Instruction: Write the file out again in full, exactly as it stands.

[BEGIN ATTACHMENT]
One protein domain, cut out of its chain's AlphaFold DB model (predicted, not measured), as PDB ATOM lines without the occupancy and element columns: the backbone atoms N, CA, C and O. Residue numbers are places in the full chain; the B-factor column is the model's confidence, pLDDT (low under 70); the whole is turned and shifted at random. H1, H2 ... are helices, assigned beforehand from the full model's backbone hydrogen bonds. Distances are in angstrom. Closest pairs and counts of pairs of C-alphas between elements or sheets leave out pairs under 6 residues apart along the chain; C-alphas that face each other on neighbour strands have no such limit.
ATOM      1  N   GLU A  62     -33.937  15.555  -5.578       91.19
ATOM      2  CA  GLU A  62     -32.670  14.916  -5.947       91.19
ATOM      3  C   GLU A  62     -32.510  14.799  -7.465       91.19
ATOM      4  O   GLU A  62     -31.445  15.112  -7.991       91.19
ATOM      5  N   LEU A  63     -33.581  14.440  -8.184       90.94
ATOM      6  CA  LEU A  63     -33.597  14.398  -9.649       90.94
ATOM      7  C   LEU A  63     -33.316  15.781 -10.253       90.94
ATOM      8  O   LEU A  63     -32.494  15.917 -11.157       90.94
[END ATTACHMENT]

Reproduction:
One protein domain, cut out of its chain's AlphaFold DB model (predicted, not measured), as PDB ATOM lines without the occupancy and element columns: the backbone atoms N, CA, C and O. Residue numbers are places in the full chain; the B-factor column is the model's confidence, pLDDT (low under 70); the whole is turned and shifted at random. H1, H2 ... are helices, assigned beforehand from the full model's backbone hydrogen bonds. Distances are in angstrom. Closest pairs and counts of pairs of C-alphas between elements or sheets leave out pairs under 6 residues apart along the chain; C-alphas that face each other on neighbour strands have no such limit.
ATOM      1  N   GLU A  62     -33.937  15.555  -5.578       91.19
ATOM      2  CA  GLU A  62     -32.670  14.916  -5.947       91.19
ATOM      3  C   GLU A  62     -32.510  14.799  -7.465       91.19
ATOM      4  O   GLU A  62     -31.445  15.112  -7.991       91.19
ATOM      5  N   LEU A  63     -33.581  14.440  -8.184       90.94
ATOM      6  CA  LEU A  63     -33.597  14.398  -9.649       90.94
ATOM      7  C   LEU A  63     -33.316  15.781 -10.253       90.94
ATOM      8  O   LEU A  63     -32.494  15.917 -11.157       90.94